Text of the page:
Conservative publisher Richard A. Viguerie of McLean, backed by a coalition of Christian churches, today appeared to have won half of this city's 198 delegates in his Republican bid for lieutenant governor.
Viguerie, who is thought to trail both former state attorney general J. Marshall Coleman of McLean and state Sen. John H. Chichester of Fredericksburg, scored his biggest win on the last day of a series of statewide party caucuses that began three months ago.
Today's caucuses, dubbed "Super Saturday," were held to select more than 500 delegates from Arlington and Roanoke counties, Portsmouth, Norfolk and Virginia Beach for the May 31 Republican nominating convention in Norfolk.
Viguerie, who is making his first bid for public office in Virginia, is one of five candidates seeking the GOP nomination, the only race in either party that is still contested.
Coleman, the party's candidate for governor in 1981, is thought by many party officials to lead in delegate totals. However, under party rules, delegates are not bound to vote for any particular candidate, leaving the race at best a murky insider contest that may be decided only after several ballots by the convention.
A total of 2,000 votes are needed to win. Although as many as 6,000 participants are expected to attend the convention, some will have as little as one-fifth of a vote, making it crucial for the candidates to make sure that as many of their supporters show up as possible.
"It must be torturous for the candidates," said Ted Panteleo, head of the newly formed Christian Unity Political Action Committee here and a supporter of Viguerie.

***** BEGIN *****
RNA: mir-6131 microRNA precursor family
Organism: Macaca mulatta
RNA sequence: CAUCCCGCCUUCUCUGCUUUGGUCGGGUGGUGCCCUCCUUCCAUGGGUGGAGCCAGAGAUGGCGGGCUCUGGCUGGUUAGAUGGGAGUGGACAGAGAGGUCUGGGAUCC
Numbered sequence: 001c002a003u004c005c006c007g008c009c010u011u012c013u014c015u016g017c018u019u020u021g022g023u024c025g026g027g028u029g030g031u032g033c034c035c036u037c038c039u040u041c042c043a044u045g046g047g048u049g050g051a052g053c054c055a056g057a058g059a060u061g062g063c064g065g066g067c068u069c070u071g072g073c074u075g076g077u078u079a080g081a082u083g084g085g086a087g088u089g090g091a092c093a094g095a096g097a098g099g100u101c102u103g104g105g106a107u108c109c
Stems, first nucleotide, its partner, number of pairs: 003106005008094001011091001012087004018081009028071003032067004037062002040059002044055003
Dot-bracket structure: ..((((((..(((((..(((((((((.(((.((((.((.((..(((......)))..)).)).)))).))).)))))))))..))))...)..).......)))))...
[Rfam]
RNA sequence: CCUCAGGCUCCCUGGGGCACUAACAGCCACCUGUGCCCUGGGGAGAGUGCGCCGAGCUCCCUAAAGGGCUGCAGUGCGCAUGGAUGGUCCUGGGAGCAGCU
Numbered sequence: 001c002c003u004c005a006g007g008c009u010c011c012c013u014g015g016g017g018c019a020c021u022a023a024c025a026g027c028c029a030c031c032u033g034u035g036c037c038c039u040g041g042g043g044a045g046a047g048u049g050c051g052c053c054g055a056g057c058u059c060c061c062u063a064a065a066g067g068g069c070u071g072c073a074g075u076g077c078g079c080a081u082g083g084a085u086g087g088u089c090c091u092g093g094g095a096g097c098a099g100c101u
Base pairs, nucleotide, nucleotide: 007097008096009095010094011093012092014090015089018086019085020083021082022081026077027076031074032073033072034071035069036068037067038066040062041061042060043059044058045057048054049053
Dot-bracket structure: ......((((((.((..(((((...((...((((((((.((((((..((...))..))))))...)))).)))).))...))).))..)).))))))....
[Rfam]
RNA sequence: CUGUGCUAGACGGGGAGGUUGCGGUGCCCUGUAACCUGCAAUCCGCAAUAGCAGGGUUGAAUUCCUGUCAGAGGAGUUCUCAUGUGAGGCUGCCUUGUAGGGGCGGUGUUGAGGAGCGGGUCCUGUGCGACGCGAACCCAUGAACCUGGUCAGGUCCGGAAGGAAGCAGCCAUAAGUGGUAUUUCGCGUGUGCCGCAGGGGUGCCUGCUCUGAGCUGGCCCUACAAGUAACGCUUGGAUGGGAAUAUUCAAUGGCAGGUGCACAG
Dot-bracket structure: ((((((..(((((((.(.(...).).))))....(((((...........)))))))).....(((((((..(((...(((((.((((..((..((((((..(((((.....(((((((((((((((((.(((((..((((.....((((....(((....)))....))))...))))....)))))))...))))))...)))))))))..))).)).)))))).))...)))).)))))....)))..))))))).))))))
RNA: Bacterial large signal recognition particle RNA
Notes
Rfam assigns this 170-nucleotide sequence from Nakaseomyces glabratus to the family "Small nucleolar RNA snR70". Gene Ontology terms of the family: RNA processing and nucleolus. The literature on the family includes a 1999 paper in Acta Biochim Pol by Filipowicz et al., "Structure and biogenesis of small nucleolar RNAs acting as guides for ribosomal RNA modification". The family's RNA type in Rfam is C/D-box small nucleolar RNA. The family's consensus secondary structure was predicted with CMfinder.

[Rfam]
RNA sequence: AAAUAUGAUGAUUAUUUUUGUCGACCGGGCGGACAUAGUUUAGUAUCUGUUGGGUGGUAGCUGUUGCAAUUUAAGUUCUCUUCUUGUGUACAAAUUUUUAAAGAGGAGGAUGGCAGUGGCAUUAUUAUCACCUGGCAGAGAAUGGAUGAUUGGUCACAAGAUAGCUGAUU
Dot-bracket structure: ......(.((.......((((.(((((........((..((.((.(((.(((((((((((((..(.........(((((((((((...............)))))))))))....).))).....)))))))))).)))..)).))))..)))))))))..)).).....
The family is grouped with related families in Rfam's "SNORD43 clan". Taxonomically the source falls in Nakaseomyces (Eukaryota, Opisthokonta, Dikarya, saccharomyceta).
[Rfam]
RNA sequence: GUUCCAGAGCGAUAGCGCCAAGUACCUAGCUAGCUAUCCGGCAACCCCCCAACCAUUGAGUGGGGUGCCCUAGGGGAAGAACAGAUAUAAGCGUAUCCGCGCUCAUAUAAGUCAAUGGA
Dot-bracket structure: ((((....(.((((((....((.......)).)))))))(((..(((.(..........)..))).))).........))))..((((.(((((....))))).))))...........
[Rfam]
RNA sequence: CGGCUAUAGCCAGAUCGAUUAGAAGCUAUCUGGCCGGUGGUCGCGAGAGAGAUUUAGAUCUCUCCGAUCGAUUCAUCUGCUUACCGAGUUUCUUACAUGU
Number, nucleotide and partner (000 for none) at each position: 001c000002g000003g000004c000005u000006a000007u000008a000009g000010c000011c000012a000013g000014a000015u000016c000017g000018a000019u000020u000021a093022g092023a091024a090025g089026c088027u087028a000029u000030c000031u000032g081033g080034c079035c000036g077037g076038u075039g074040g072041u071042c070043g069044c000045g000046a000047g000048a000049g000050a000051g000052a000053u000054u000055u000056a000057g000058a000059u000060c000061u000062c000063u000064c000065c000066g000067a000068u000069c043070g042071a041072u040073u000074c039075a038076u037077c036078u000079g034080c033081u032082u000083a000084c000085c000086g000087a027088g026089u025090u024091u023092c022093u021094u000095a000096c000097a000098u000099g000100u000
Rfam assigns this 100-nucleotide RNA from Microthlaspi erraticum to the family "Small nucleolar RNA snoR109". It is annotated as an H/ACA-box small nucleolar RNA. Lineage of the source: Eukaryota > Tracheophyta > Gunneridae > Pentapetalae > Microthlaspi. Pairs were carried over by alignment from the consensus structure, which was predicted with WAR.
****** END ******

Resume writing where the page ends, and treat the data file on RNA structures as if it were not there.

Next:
Coleman and his aides claimed a majority of support in Arlington and Roanoke counties and a strong showing in Norfolk, claims that were disputed by other candidates.
State Del. A.R. "Pete" Geisen of Augusta County, chairman of the House-Senate caucus in the General Assembly, was among the candidates for lieutenant governor addressing party meetings here and in Norfolk.
Geisen said today his best hope is for the convention to go several ballots, a situation in which supporters of Coleman, Viguerie and Chichester would turn to him in a compromise.
A fifth candidate, Washington lobbyist Maurice Dawkins of Alexandria, has said he is running not to win but rather to draw more blacks into the Republican Party.
Dawkins, who is black, received some of the loudest applause today when he attacked Democratic state Sen. L. Douglas Wilder of Richmond.
Wilder, who is also black, is unopposed for his party's nomination. Last week he criticized Wyatt B. Durrette, the Republican candidate for governor, for calling him the "most liberal" candidate ever to seek the number two job and said "liberal" might be seen as a code word to stir up racial fears.
"Black racism is as dangerous as white racism," Dawkins said.
Wilder has challenged Durrette to prove his statements.